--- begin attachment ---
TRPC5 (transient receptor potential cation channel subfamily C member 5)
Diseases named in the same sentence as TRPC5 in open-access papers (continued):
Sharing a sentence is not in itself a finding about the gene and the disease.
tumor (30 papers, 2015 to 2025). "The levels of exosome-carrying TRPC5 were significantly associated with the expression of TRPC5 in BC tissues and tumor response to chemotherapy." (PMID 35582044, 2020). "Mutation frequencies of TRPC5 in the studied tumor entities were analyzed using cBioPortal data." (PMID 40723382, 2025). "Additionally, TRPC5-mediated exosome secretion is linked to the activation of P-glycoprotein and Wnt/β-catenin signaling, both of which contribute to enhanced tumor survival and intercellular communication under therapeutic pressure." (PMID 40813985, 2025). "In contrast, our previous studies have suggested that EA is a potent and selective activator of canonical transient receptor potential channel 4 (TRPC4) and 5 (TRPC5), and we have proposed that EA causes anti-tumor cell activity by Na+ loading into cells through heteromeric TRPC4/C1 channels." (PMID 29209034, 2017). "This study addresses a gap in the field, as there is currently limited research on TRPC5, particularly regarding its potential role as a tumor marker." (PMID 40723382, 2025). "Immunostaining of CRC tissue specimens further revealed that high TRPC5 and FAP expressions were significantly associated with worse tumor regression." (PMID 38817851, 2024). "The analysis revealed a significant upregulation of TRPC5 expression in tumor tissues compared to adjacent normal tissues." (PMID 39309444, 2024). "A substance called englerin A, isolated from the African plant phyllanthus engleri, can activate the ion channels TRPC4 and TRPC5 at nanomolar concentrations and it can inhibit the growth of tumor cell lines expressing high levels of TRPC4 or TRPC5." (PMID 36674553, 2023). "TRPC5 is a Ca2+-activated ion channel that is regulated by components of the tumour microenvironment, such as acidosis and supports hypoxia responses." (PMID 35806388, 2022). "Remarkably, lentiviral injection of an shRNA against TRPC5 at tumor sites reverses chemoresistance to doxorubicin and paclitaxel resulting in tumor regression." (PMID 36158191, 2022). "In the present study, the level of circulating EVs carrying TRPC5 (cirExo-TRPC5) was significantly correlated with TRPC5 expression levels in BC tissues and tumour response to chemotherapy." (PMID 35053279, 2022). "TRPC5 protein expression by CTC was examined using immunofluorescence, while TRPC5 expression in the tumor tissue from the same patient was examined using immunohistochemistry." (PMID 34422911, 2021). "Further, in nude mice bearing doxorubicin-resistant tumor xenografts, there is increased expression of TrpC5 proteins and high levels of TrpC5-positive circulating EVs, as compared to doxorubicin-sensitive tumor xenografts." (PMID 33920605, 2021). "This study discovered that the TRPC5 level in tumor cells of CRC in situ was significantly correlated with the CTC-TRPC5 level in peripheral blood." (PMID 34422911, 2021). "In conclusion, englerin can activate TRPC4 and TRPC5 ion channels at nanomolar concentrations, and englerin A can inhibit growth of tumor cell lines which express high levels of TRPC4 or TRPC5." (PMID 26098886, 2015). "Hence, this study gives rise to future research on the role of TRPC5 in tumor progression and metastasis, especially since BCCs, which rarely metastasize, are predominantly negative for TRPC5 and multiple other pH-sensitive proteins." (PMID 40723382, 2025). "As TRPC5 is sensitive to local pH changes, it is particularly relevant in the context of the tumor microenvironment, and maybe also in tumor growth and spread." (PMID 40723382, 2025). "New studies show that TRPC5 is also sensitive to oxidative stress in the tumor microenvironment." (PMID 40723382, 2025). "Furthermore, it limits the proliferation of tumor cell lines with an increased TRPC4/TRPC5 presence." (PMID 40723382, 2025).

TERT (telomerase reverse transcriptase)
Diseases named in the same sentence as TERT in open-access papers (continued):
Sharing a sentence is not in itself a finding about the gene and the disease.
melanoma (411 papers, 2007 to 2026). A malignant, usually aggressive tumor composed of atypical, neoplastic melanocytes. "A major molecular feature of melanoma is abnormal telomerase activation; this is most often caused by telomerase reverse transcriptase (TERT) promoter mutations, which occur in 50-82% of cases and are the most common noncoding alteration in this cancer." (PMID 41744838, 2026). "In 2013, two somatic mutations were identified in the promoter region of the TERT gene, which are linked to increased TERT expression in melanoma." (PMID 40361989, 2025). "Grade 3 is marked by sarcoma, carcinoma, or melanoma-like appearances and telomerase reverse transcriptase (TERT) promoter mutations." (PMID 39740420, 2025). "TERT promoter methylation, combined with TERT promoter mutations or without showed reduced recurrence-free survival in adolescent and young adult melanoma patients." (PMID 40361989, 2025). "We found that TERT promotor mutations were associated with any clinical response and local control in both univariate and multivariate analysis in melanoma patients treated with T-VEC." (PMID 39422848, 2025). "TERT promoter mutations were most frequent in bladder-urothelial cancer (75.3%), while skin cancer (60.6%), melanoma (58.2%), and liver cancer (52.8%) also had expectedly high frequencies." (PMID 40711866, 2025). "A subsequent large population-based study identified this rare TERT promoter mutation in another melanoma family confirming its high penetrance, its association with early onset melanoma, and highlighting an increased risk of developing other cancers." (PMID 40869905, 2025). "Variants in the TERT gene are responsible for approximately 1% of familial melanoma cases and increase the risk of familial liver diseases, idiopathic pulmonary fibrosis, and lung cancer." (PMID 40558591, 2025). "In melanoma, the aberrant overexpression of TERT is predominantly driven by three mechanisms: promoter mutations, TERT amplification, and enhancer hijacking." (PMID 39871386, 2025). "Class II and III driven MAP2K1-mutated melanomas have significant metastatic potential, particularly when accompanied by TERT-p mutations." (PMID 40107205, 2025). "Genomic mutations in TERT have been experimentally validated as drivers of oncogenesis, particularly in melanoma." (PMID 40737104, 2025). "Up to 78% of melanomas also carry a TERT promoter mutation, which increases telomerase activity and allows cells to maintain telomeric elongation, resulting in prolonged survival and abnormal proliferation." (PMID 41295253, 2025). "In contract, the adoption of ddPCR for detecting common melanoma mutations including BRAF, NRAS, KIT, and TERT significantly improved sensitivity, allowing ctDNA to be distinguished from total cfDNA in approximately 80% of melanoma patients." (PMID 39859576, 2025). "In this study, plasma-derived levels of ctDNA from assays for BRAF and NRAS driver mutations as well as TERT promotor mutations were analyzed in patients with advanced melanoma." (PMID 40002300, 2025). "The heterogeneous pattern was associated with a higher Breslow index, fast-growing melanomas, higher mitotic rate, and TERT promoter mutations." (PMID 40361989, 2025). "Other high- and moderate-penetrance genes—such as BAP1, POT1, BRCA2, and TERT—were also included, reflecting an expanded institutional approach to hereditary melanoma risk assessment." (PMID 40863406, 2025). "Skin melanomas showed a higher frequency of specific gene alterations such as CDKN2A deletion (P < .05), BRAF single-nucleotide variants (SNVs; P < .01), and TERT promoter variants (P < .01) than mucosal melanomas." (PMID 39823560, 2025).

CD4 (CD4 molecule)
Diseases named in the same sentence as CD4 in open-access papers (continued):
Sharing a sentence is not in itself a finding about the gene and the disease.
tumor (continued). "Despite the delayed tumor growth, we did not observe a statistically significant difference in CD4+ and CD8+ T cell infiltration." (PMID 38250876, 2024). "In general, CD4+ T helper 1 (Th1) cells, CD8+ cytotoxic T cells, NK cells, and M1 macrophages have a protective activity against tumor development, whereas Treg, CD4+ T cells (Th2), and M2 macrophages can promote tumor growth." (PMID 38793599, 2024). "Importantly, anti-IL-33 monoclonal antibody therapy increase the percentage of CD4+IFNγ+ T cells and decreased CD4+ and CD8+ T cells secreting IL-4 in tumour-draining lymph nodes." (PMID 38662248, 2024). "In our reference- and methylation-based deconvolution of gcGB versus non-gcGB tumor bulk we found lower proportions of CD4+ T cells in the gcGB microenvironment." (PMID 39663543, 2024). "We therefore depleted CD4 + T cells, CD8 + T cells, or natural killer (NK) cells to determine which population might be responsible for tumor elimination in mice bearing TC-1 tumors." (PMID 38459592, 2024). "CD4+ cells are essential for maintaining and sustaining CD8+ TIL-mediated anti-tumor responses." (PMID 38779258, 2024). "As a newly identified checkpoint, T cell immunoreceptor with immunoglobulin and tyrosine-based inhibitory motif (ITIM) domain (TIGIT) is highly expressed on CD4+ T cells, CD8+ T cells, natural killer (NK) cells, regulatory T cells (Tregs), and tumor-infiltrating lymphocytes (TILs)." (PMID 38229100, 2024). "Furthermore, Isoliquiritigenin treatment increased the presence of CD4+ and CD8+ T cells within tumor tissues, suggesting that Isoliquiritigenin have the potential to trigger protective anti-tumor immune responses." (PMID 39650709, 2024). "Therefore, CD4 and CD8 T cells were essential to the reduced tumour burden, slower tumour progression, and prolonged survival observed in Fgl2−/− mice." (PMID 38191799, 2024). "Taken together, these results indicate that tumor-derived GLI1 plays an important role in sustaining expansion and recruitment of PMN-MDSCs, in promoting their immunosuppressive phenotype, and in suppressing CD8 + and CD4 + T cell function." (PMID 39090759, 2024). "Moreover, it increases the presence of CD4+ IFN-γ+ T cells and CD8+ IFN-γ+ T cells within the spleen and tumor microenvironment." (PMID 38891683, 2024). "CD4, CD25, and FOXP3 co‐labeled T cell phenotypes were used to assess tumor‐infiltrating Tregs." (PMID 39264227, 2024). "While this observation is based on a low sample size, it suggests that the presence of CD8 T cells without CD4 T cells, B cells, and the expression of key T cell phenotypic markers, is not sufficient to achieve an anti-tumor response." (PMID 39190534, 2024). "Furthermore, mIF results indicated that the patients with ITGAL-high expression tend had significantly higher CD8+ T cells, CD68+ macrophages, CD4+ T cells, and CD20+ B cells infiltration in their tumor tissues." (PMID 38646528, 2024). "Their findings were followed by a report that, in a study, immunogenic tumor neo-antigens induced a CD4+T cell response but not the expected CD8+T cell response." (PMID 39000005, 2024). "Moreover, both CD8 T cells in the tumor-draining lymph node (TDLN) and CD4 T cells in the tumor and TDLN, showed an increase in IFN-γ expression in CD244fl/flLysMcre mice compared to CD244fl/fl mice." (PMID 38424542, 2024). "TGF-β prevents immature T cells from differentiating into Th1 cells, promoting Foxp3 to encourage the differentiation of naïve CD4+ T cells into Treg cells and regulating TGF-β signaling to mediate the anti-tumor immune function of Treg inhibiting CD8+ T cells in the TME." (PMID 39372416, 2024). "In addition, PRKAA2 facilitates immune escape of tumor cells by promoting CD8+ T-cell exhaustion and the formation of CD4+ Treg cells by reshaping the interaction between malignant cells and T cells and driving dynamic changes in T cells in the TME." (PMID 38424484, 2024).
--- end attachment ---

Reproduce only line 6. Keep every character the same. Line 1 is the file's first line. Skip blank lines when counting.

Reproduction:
Diseases named in the same sentence as TERT in open-access papers (continued):